4*kx1*kx2^3*ky2^2*kz1^2*kz2^2 + 7*kx2^2*ky1*ky2^3*kz1^2*kz2^2 +
3*ky1*ky2^5*kz1^2*kz2^2 - kx2^4*ky1^2*kz1*kz2^3 +
2*kx2^2*ky1^2*ky2^2*kz1*kz2^3 + 3*ky1^2*ky2^4*kz1*kz2^3 +
5*kx2^2*ky2^2*kz1^3*kz2^3 + ky2^4*kz1^3*kz2^3 +
2*kx1*kx2^3*kz1^2*kz2^4 + kx2^2*ky1*ky2*kz1^2*kz2^4 +
3*ky1*ky2^3*kz1^2*kz2^4 + kx2^2*kz1^3*kz2^5 +
ky2^2*kz1^3*kz2^5,
(-kx2^4)*ky1^2 + 2*kx1*kx2^3*ky1*ky2 + 2*kx1*kx2*ky1*ky2^3 +
ky1^2*ky2^4 - kx2^4*kz1^2 - kx2^2*ky2^2*kz1^2 +
2*kx1*kx2^3*kz1*kz2 +
2*kx2^2*ky1*ky2*kz1*kz2 + 2*kx1*kx2*ky2^2*kz1*kz2 +
2*ky1*ky2^3*kz1*kz2 - kx2^2*ky1^2*kz2^2 +
2*kx1*kx2*ky1*ky2*kz2^2 +
ky1^2*ky2^2*kz2^2 + ky2^2*kz1^2*kz2^2 + 2*kx1*kx2*kz1*kz2^3 +
2*ky1*ky2*kz1*kz2^3 + kz1^2*kz2^4, (-kx2^6)*ky1^3 -
3*kx2^4*ky1^3*ky2^2 - 3*kx2^2*ky1^3*ky2^4 - ky1^3*ky2^6 -
kx2^6*ky1*kz1^2 - 2*kx1*kx2^5*ky2*kz1^2 -
4*kx2^4*ky1*ky2^2*kz1^2 -
2*kx1*kx2^3*ky2^3*kz1^2 - 3*kx2^2*ky1*ky2^4*kz1^2 +
2*kx1*kx2^5*ky1*kz1*kz2 - 4*kx2^2*ky1^2*ky2^3*kz1*kz2 -
2*kx1*kx2*ky1*ky2^4*kz1*kz2 - 4*ky1^2*ky2^5*kz1*kz2 -
2*kx2^4*ky2*kz1^3*kz2 - 2*kx2^2*ky2^3*kz1^3*kz2 -
kx2^4*ky1^3*kz2^2 -
2*kx2^2*ky1^3*ky2^2*kz2^2 - ky1^3*ky2^4*kz2^2 -
4*kx1*kx2^3*ky2*kz1^2*kz2^2 - 7*kx2^2*ky1*ky2^2*kz1^2*kz2^2 -
2*kx1*kx2*ky2^3*kz1^2*kz2^2 - 5*ky1*ky2^4*kz1^2*kz2^2 +
2*kx1*kx2^3*ky1*kz1*kz2^3 - 2*kx1*kx2*ky1*ky2^2*kz1*kz2^3 -
4*ky1^2*ky2^3*kz1*kz2^3 - 4*kx2^2*ky2*kz1^3*kz2^3 -
2*ky2^3*kz1^3*kz2^3 + kx2^2*ky1*kz1^2*kz2^4 -
2*kx1*kx2*ky2*kz1^2*kz2^4 - 5*ky1*ky2^2*kz1^2*kz2^4 -
2*ky2*kz1^3*kz2^5,
(-kx2^5)*ky1^3 - 4*kx2^3*ky1^3*ky2^2 +
2*kx1*kx2^2*ky1^2*ky2^3 -
3*kx2*ky1^3*ky2^4 + 2*kx1*ky1^2*ky2^5 - kx2^5*ky1*kz1^2 -
2*kx1*kx2^4*ky2*kz1^2 - 5*kx2^3*ky1*ky2^2*kz1^2 -
2*kx1*kx2^2*ky2^3*kz1^2 - 4*kx2*ky1*ky2^4*kz1^2 +
2*kx1*kx2^4*ky1*kz1*kz2 - 2*kx2^3*ky1^2*ky2*kz1*kz2 +
6*kx1*kx2^2*ky1*ky2^2*kz1*kz2 - 2*kx2*ky1^2*ky2^3*kz1*kz2 +
4*kx1*ky1*ky2^4*kz1*kz2 - 4*kx2^3*ky2*kz1^3*kz2 -
4*kx2*ky2^3*kz1^3*kz2 - kx2^3*ky1^3*kz2^2 -
3*kx2*ky1^3*ky2^2*kz2^2 +
2*kx1*ky1^2*ky2^3*kz2^2 - 3*kx2*ky1*ky2^2*kz1^2*kz2^2 +
2*kx1*ky2^3*kz1^2*kz2^2 + 2*kx1*kx2^2*ky1*kz1*kz2^3 -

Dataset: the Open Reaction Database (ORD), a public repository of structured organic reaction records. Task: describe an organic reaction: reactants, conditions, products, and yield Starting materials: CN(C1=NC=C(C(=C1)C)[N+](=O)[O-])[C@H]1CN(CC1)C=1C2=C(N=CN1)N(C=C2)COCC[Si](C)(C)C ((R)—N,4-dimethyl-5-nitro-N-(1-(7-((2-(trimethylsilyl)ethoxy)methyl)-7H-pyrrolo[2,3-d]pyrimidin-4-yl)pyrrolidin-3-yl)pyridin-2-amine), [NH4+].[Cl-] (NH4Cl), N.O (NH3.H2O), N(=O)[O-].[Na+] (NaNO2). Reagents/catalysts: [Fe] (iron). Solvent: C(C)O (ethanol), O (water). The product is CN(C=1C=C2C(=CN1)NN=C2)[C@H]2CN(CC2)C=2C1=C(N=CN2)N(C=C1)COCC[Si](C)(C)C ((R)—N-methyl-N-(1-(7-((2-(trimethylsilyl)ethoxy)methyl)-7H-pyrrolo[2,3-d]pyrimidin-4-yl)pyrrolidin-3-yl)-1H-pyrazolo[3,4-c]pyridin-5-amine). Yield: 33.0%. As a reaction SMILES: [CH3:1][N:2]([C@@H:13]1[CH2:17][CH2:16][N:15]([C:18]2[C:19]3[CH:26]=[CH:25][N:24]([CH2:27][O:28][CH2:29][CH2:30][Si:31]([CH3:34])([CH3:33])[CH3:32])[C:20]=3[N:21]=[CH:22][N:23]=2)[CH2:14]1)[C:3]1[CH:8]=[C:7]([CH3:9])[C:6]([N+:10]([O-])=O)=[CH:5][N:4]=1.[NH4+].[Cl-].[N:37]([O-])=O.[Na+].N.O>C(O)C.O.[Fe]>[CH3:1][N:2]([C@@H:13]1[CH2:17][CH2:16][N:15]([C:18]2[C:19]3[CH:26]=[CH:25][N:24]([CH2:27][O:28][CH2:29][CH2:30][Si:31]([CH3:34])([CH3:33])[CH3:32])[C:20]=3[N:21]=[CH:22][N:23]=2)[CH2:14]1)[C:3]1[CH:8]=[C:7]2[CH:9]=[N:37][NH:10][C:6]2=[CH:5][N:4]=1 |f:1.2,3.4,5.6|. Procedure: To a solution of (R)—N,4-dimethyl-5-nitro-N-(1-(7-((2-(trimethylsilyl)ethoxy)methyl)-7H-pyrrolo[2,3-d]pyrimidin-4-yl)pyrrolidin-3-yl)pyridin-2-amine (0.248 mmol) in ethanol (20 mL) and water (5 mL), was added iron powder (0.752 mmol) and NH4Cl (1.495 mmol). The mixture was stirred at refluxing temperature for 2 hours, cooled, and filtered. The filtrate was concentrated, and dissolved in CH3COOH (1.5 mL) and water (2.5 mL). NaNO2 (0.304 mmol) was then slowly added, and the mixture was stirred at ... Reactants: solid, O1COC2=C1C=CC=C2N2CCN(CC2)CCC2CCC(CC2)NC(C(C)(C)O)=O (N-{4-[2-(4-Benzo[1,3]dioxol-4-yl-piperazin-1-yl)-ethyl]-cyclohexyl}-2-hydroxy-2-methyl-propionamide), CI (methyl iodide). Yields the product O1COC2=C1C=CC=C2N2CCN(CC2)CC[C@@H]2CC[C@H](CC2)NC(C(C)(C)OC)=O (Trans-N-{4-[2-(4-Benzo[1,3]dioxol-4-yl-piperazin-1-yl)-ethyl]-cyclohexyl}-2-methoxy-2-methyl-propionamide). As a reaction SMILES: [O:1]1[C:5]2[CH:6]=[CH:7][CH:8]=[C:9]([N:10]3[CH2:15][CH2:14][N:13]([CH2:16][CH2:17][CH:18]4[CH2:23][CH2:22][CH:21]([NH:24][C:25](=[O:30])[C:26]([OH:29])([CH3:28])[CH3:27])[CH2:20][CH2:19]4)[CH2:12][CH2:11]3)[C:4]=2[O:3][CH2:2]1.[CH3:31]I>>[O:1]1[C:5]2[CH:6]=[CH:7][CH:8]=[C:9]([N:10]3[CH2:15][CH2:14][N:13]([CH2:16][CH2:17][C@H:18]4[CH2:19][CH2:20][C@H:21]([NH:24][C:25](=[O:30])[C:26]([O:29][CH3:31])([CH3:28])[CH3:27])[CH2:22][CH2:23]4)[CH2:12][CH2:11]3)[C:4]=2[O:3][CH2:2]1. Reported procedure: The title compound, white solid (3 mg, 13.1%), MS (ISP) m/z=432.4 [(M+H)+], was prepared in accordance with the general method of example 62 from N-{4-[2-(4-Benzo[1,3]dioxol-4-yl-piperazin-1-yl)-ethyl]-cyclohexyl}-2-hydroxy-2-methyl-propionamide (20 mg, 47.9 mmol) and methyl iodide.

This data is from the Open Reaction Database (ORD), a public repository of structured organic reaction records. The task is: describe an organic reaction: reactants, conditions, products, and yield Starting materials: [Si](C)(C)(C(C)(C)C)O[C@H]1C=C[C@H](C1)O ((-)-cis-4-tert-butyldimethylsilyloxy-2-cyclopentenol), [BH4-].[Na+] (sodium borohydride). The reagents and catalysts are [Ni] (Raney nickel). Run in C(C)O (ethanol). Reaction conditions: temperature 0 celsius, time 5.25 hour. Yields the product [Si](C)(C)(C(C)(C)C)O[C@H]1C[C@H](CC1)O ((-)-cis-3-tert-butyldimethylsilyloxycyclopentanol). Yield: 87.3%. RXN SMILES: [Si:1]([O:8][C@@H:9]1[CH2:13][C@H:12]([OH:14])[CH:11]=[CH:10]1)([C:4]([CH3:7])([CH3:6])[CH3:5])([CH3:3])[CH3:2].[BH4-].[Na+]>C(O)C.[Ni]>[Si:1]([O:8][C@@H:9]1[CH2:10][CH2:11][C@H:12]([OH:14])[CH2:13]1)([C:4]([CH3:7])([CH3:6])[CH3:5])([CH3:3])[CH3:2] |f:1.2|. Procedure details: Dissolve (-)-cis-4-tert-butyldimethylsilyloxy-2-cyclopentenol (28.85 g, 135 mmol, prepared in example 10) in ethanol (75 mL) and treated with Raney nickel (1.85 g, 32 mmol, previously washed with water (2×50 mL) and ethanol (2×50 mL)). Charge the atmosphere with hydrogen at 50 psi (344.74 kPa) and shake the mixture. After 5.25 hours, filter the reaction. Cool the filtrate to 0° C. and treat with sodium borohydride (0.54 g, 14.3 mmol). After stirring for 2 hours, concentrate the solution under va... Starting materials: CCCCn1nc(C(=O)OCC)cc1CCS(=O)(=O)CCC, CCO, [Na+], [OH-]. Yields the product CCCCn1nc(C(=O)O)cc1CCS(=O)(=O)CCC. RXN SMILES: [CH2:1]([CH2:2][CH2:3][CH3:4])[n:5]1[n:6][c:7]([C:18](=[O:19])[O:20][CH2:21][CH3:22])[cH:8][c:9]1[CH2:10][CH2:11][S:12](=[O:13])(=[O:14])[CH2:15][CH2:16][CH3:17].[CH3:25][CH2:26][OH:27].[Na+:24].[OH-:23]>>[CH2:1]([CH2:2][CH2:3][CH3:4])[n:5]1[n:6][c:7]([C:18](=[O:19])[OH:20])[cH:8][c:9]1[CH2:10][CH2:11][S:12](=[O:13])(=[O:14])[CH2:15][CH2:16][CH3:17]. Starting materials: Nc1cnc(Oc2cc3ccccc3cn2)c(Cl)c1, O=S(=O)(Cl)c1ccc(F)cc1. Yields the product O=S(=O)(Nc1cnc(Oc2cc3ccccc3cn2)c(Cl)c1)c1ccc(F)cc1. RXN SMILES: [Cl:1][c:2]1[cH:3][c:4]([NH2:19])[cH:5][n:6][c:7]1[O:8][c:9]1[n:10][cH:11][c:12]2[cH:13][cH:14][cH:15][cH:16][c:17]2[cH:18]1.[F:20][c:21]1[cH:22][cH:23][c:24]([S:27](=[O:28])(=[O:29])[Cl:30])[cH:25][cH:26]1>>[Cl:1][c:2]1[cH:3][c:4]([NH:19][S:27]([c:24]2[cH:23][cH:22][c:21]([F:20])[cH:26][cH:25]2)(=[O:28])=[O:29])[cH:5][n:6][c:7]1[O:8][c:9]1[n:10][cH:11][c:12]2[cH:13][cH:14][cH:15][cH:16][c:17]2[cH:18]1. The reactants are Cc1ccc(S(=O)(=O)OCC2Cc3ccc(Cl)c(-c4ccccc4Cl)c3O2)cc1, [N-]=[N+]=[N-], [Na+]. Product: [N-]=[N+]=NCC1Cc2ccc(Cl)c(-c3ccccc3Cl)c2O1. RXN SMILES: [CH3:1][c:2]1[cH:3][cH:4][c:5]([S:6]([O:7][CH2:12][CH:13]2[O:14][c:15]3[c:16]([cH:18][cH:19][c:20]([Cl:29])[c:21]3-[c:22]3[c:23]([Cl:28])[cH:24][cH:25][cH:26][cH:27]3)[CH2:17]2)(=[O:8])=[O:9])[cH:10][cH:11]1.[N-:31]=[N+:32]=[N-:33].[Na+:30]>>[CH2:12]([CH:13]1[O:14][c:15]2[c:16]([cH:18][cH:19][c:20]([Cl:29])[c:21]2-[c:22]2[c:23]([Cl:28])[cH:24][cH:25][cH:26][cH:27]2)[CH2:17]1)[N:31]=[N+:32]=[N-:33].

2*kx2*ky1^2*ky2*kz1*kz2^3 + 4*kx1*ky1*ky2^2*kz1*kz2^3 -
4*kx2*ky2*kz1^3*kz2^3 + kx2*ky1*kz1^2*kz2^4 +
2*kx1*ky2*kz1^2*kz2^4,
kx1*kx2^4*ky1^2 + 2*kx2^3*ky1^3*ky2 + 2*kx2*ky1^3*ky2^3 -
kx1*ky1^2*ky2^4 + kx1*kx2^4*kz1^2 + 2*kx2^3*ky1*ky2*kz1^2 +
kx1*kx2^2*ky2^2*kz1^2 + 2*kx2*ky1*ky2^3*kz1^2 +
2*kx2^3*ky1^2*kz1*kz2 -
2*kx1*kx2^2*ky1*ky2*kz1*kz2 + 2*kx2*ky1^2*ky2^2*kz1*kz2 -
2*kx1*ky1*ky2^3*kz1*kz2 + 2*kx2^3*kz1^3*kz2 +
2*kx2*ky2^2*kz1^3*kz2 +
kx1*kx2^2*ky1^2*kz2^2 + 2*kx2*ky1^3*ky2*kz2^2 -
kx1*ky1^2*ky2^2*kz2^2 +
2*kx2*ky1*ky2*kz1^2*kz2^2 - kx1*ky2^2*kz1^2*kz2^2 +
2*kx2*ky1^2*kz1*kz2^3 - 2*kx1*ky1*ky2*kz1*kz2^3 +
2*kx2*kz1^3*kz2^3 -
kx1*kz1^2*kz2^4,
kx2^2*ky1^2 - 2*kx1*kx2*ky1*ky2 + kx1^2*ky2^2 +
kx2^2*kz1^2 + ky2^2*kz1^2 - 2*kx1*kx2*kz1*kz2 -
2*ky1*ky2*kz1*kz2 +
kx1^2*kz2^2 + ky1^2*kz2^2, kx1^2*kx2^2 + 2*kx1*kx2*ky1*ky2 +
ky1^2*ky2^2 + 2*kx1*kx2*kz1*kz2 + 2*ky1*ky2*kz1*kz2 +
kz1^2*kz2^2},
{{kx2^4*ky1^2 + 2*kx1*kx2^3*ky1*ky2 + 3*kx2^2*ky1^2*ky2^2 +
kx2^4*kz1^2 +
2*kx1*kx2^3*kz1*kz2 + 6*kx2^2*ky1*ky2*kz1*kz2 +
3*kx2^2*kz1^2*kz2^2,
(-kx2^4)*ky1^2 - 2*kx1*kx2^3*ky1*ky2 - 2*kx1*kx2*ky1*ky2^3 +
ky1^2*ky2^4 - kx2^4*kz1^2 - kx2^2*ky2^2*kz1^2 -
2*kx1*kx2^3*kz1*kz2 +
2*kx2^2*ky1*ky2*kz1*kz2 - 2*kx1*kx2*ky2^2*kz1*kz2 +
2*ky1*ky2^3*kz1*kz2 - kx2^2*ky1^2*kz2^2 -
2*kx1*kx2*ky1*ky2*kz2^2 +
ky1^2*ky2^2*kz2^2 + ky2^2*kz1^2*kz2^2 - 2*kx1*kx2*kz1*kz2^3 +
2*ky1*ky2*kz1*kz2^3 + kz1^2*kz2^4},
{kx2^4*ky1*ky2 + 2*kx1*kx2^3*ky2^2 + 3*kx2^2*ky1*ky2^3 -
kx2^4*kz1*kz2 +
3*kx2^2*ky2^2*kz1*kz2, (-kx2^4)*ky1*ky2 - 2*kx1*kx2^3*ky2^2 -
2*kx1*kx2*ky2^4 + ky1*ky2^5 + kx2^4*kz1*kz2 +
2*kx2^2*ky2^2*kz1*kz2 +
ky2^4*kz1*kz2 - kx2^2*ky1*ky2*kz2^2 - 2*kx1*kx2*ky2^2*kz2^2 +
ky1*ky2^3*kz2^2 + kx2^2*kz1*kz2^3 + ky2^2*kz1*kz2^3},
{-kx2^2,
kx2^2 + ky2^2 + kz2^2}, {(-kx2^4)*ky1 - 2*kx1*kx2^3*ky2 -
3*kx2^2*ky1*ky2^2 - 2*kx2^2*ky2*kz1*kz2,
kx2^4*ky1 + 2*kx1*kx2^3*ky2 +
2*kx1*kx2*ky2^3 - ky1*ky2^4 - 2*kx2^2*ky2*kz1*kz2 -
2*ky2^3*kz1*kz2 +
kx2^2*ky1*kz2^2 + 2*kx1*kx2*ky2*kz2^2 - ky1*ky2^2*kz2^2 -
2*ky2*kz1*kz2^3}, {(-kx2^3)*ky1 - 2*kx1*kx2^2*ky2 -
4*kx2*ky1*ky2^2 -
4*kx2*ky2*kz1*kz2,
kx2^3*ky1 + 2*kx1*kx2^2*ky2 + kx2*ky1*ky2^2 +
2*kx1*ky2^3 + kx2*ky1*kz2^2 + 2*kx1*ky2*kz2^2},
{kx1*kx2^2 + 2*kx2*ky1*ky2 + 2*kx2*kz1*kz2, (-kx1)*kx2^2 -
kx1*ky2^2 -
kx1*kz2^2}, {1, -1}, {0, 1}}}

Quick check:

In[84]:= gb === gb1
Out[84]= True

As you did, we'll reduce terms with respect to the Groebner basis of
polylist. We show the vector of reducing multipliers.

In[85]:= reduction = First[PolynomialReduce[terms, gb, vars]]
Out[85]= {0, 0, 0, 0, 0, 0, -(1/3), 2/3}

To get the reduction in terms of the original polylist, we compute
reduction.mgb.

In[76]:= origreduction = Expand[reduction.convmat]
Out[76]= {-(1/3), 1}

Let's check this.

In[77]:= Expand[origreduction.polylist - terms]
Out[77]= 0

So we have now successfully rewritten 'terms' in terms of polylist.

I will remark that for production code purposes, one might wish to alter
the above to use a faster term order. If that is a compelling need then
I might be able to dredge up some old code for the occasion.

Daniel Lichtblau
Wolfram Research

### Guido Walter Pettinari

Mar 10, 2011, 6:14:26â€¯AM3/10/11
to
Thank you Daniel! This is exactly what I needed.